There’s a venue here in San Diego (well, Solana Beach), that has the best concerts. It seats about 600, the acoustics are fabulous for no matter what type of music is being played…and it’s been around since 1974. The amount of bands I’ve seen here is in the triple digits, easy.
Since they get a lot of big names looking to play smaller venues, those tickets sell out quickly. It’s always hit-and-miss with autographs. The outside smoking area is near the tour buses or vans, but there is a fence and a security guard. You feel foolish yelling, but hey…if you’re an autograph collector, that’s what you do.
Actor Hugh Laurie (House) talked to us over the fence, but wouldn’t sign. He just chain smoked cigarettes (Hey…my friend had a free ticket so I went; surprisingly good singer/pianist).
The big story the other day was a surprise, private party with The Rolling Stones. A rich dude in the area supposedly paid almost $3 million to have the band play for a birthday party (As Ferris Bueller would say, “It’s a great band to play your party, if you have the means.”)
The venue had a surprise show from Tony Bennett and Lady Gaga a few months prior. Usually word gets out and fans line up around the building for a glimpse at the stars, knowing they may never get closer to Mick Jagger or Keith Richards.
Since The Doors are my favorite band, I’ve been thrilled about the times I’ve seen their guitarist – Robby Krieger – play there. One time I got backstage and had him sign a guitar for me (he did hold it upside down, but hey…beggars can’t be choosers). I got a ticket driving home that night, which always made me wonder…is the autographed guitar worth more than the $450 ticket. No matter, I’m a collector, not a seller.
Since I had a guitar for Krieger that night, I didn’t want to also throw a bunch of albums or CDs at him. Yet over the years, I’ve gotten all those signed.
Last week Krieger appeared again. It was my first time seeing him since he lost Doors bandmate Ray Manzarek.
Krieger mentioned B.B. King’s recent passing, as well as Manzarek. It did make things a little odd when earlier we heard a clever song called “Grave Dodger,” with lines like “All my friends at 27/They died and went to heaven/But I’m the grave dodger, grave dodger.”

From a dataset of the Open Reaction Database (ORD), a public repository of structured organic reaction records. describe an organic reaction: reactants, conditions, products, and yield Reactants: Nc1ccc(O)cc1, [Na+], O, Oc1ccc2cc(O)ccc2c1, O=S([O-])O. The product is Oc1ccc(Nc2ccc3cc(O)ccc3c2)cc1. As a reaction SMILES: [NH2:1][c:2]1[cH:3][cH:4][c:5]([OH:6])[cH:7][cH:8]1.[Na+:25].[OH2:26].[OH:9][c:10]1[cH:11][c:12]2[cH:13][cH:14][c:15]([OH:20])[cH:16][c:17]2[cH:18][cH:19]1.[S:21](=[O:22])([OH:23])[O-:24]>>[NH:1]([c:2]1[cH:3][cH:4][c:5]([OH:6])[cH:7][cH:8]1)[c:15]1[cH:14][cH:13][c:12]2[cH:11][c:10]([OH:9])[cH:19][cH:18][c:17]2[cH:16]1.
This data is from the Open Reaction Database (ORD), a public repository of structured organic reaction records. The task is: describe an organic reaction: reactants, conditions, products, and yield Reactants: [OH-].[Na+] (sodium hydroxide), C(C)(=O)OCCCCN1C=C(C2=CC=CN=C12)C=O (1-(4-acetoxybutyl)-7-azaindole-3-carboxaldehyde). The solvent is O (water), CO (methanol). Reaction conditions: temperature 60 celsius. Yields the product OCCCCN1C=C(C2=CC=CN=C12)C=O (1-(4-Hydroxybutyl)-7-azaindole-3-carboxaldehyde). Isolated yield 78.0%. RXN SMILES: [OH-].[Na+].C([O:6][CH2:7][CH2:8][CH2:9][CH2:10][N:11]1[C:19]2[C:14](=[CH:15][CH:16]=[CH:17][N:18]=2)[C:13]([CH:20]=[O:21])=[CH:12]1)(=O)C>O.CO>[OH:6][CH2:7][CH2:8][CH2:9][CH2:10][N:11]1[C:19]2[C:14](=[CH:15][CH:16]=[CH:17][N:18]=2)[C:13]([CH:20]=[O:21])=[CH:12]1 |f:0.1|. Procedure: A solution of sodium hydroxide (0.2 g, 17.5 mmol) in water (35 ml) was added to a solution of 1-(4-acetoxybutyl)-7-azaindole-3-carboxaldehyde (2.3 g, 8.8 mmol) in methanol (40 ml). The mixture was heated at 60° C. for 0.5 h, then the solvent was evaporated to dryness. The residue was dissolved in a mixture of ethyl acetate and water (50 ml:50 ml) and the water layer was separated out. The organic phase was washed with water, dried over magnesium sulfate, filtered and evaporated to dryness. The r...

His current band is called “Jam Kitchen” and they did jam. We got to hear a smokin’ hot version of “Roadhouse Blues.” An instrumental version of “You’re Lost Little Girl” (which he did on an earlier solo album). It’s the first time I’ve seen him where he didn’t do “Peace Frog” (he had done a version years ago called “War Toad” that was incredible). We also heard “Five to One,” “Touch Me,” and a few other Doors classics I’m forgetting right now.
The band has a few members from Frank Zappa’s band that have played with lots of big names. They are Arthur Barrow, Larry Klimes, Tom Brechtlein, and the energetic keyboardist – Tommy Mars. He came out after the show and took photos with fans, signed autographs, and told great stories about Zappa.
In years past, Krieger always came out and signed autographs. He didn’t this time. The merchandise booth did sell the Jam Kitchen album autographed by him, for $50. I wasn’t sure why nobody else in the band had signed it, but some fans bought it and had them sign it after the show.
I got lucky. I was with a woman who started chatting up a woman next to her. That lady claimed to be friends with Krieger. We doubted that, until he smiled and waved to her from stage. She talked her way backstage (to a security guard that was rolling his eyes with every word she said). But he did go back and verify she was a friend, and she was invited back there. My friend and I both handed a few CDs for her to get signed. I had two in my pocket. The only two CDs I had left that weren’t signed by any Door. Yet if I’m having somebody take something back for me, I only do one item. No reason to be greedy or make somebody uncomfortable. I told the woman I was with to just give her one item, but she handed them both to her. Not only did they all get signed, but the signatures look so much nicer on her pieces. You see, Krieger apparently had a silver paint pen backstage, and my CD wasn’t dark, so you can only see a small portion of the signature. Oh well. There were three guys near the side of the stage, with bags of albums. They got nothing. I do give them credit, though. Usually the autograph hounds just stand around outside being a pain to everyone. These collectors at least paid the $27 cover to get in to the show. And really…we’re fans of these people. We want them to sign are stuff, the least we can do is pay the small cover so they make money (and we see a great show to boot).
Now, for those that are wishing I had more gossip on the Rolling Stones show, I don’t. I know a few people that went, but didn’t bug them for details. One of them showed me a picture of the set list (although I didn’t even follow up by asking “Was that last song ‘needed’?”). Mick and the boys did wave to the fans that surrounded the venue, but they weren’t seen signing autographs. Although I have to think the guy that ponied up $2.7 million got something signed. He’s also the guy that, about 7 years ago, paid $1 million to have Paul McCartney play a private birthday party for his wife.
This party was for a different wife.
Geez…being rich must be a gas, gas, gas!